It’s true that the fastest way to build credit is to use a credit card. However, many people prefer not to use credit cards. Even if you don’t want to use credit cards, though, your credit score is important. Mortgages and car loans require that you have good credit if you want the best rates.
On top of that, there are a number of other financial service providers that want to know your credit score. Satellite and cable TV providers often ask to run your credit to determine whether or not you need to provide a security deposit. Insurers often check your credit to determine your premiums. While employers aren’t supposed to check your credit score, they can check your report.
You want your credit report to show your finances in the best light, and you want your credit score to reflect your good habits as well. But, if you don’t use credit cards, how can you build a credit history that speaks well of you?
Alternative Credit Reporting
The increased interest in building credit without credit cards, and proving good payment records without the need for high interest debt, has prompted the development of some alternative methods of credit reporting.
Even FICO, the company that created the credit score and is considered the foremost authority in such matters, has developed an alternative score, which it calls the Expansion Score. This score takes into account your bank account activity, as well as your utility payments, rent payments and your purchase plans. However, you have to request that companies report on this information, and you should be aware that negative information is, of course, recorded along with the positive information.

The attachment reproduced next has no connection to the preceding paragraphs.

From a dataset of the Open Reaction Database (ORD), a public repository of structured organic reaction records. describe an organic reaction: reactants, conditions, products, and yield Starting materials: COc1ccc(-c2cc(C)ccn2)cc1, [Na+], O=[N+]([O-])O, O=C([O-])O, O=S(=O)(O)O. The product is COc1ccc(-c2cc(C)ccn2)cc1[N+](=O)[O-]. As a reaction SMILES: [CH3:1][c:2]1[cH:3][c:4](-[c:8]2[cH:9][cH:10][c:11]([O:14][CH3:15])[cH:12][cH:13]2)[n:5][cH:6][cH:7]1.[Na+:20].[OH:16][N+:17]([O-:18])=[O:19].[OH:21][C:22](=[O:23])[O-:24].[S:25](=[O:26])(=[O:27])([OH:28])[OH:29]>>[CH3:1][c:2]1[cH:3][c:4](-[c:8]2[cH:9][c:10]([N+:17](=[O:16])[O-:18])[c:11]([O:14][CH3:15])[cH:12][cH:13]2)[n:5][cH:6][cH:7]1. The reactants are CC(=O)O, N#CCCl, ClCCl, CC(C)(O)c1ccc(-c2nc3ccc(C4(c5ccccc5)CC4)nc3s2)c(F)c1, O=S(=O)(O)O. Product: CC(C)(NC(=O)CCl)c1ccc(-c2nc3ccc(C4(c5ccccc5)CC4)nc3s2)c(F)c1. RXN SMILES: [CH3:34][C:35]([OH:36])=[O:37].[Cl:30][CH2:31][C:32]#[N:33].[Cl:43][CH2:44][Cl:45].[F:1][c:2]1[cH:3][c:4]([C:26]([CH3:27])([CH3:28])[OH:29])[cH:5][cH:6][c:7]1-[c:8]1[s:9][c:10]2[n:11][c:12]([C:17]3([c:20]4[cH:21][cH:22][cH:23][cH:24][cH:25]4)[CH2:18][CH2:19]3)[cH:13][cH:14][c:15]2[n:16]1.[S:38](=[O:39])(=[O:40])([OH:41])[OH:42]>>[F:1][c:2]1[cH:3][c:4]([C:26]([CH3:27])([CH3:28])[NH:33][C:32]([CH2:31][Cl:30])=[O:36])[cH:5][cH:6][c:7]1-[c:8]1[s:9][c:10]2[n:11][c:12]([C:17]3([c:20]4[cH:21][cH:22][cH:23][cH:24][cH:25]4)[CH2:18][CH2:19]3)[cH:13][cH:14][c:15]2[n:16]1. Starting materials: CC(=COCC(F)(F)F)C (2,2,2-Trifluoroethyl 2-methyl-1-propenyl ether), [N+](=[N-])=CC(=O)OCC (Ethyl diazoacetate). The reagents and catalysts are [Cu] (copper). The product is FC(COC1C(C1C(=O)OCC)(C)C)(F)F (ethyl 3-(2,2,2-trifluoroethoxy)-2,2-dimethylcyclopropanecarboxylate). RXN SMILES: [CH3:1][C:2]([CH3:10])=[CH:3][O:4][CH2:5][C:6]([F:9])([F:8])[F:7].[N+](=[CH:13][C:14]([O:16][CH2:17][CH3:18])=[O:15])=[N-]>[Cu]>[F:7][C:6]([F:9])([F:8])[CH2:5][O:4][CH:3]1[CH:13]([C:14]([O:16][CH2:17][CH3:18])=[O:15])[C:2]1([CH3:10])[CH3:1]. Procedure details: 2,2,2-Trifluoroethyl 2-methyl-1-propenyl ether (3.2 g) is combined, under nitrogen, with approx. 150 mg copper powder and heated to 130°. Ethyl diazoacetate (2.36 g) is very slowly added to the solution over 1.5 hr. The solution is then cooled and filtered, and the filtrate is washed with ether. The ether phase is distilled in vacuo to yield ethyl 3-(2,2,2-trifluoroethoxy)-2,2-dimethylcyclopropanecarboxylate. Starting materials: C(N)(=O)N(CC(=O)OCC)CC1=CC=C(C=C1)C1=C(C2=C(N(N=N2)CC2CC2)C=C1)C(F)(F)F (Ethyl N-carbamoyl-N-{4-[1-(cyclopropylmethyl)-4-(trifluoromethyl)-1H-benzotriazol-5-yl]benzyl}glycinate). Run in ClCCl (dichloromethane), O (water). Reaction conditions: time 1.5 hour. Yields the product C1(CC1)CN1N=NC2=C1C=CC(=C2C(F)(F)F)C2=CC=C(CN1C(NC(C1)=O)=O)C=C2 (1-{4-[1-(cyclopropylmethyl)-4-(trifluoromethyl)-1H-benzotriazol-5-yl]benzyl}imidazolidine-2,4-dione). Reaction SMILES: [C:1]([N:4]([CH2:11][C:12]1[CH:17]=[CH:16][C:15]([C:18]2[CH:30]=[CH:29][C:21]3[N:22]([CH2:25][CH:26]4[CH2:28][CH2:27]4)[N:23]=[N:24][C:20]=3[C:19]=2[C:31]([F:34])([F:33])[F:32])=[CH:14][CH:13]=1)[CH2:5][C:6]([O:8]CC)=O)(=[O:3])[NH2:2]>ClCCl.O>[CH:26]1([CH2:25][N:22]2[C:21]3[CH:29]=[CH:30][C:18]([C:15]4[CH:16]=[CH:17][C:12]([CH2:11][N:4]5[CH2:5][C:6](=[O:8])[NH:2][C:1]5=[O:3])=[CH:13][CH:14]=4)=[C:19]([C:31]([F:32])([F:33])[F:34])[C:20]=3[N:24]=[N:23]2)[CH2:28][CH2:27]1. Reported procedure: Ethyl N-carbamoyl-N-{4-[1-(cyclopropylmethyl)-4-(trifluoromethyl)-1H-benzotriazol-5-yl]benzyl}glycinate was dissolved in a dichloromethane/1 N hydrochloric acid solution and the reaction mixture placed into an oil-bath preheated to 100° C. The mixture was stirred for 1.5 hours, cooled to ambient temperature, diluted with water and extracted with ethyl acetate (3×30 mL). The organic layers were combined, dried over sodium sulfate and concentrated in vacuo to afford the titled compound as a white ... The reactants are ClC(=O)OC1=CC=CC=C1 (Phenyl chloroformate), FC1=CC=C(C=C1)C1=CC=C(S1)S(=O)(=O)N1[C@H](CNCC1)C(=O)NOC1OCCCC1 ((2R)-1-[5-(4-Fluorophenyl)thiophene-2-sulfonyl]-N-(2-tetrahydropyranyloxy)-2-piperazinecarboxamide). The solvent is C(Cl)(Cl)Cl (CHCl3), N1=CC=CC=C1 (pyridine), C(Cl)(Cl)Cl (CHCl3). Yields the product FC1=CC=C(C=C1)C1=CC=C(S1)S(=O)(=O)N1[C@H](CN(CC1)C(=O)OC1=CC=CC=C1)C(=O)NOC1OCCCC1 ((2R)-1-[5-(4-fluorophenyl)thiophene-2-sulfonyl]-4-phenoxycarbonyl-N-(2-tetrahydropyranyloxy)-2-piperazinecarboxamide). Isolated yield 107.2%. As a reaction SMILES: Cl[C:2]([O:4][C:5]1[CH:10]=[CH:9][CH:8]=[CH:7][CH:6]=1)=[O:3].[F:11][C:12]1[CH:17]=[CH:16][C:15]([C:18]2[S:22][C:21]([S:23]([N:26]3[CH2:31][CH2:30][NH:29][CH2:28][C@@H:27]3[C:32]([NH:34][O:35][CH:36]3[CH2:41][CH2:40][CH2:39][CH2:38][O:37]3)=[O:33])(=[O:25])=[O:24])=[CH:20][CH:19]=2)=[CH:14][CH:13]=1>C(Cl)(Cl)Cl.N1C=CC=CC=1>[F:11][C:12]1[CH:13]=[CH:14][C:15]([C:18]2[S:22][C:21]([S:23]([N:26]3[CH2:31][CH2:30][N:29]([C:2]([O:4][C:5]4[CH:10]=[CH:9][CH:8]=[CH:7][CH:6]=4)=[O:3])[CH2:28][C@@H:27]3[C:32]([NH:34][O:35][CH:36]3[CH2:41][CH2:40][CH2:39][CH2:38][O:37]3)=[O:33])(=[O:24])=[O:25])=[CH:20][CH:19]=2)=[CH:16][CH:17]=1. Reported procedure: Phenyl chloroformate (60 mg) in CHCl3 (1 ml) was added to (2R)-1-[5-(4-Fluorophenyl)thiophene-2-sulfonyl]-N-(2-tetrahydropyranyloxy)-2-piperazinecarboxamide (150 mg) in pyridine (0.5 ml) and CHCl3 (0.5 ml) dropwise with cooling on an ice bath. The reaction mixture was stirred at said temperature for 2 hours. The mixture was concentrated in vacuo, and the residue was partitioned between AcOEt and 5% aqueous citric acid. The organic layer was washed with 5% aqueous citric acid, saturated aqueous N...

The credit agency PRBC uses the Expansion Score as part of its service to provide a consumer credit report that includes “non-traditional” information. You submit your information and pay a fee to have it verified, and those you make payments to report your history. On top of that, the major credit bureau Experian is adding rent payment history to its scoring model in some instances.
Other Strategies for Improving Your Credit Score
In addition to working with alternative credit bureaus and scoring methods, you can also take other steps to improve your credit — without a credit card. For the most part it’s fairly basic:
- Avoid missing payments: Even if you aren’t using an alternative credit bureau method of reporting, a missed payment on a non-credit account can be reported, and impact your credit score. Stay current on all your payments to avoid dings to your credit.
- Fix errors on your credit report: Since your credit score is based on the information in your credit report, wrong information can mean a lower score. Different credit scoring systems may use different information so you should review your credit report, and fix errors so that your financial history is accurately portrayed.
- Get an installment loan: A personal loan, auto loan or student loan can be used to help you build credit. Interest rates are usually lower than those on credit cards, and your on-time payments will help you build credit without the need for credit cards.
With some planning, and some creativity, it’s possible for you to show that you are financially responsible without the need for credit cards — as long as you can convince those you do business with to use alternative methods of reporting.
Photo credit: SqueakyMarmot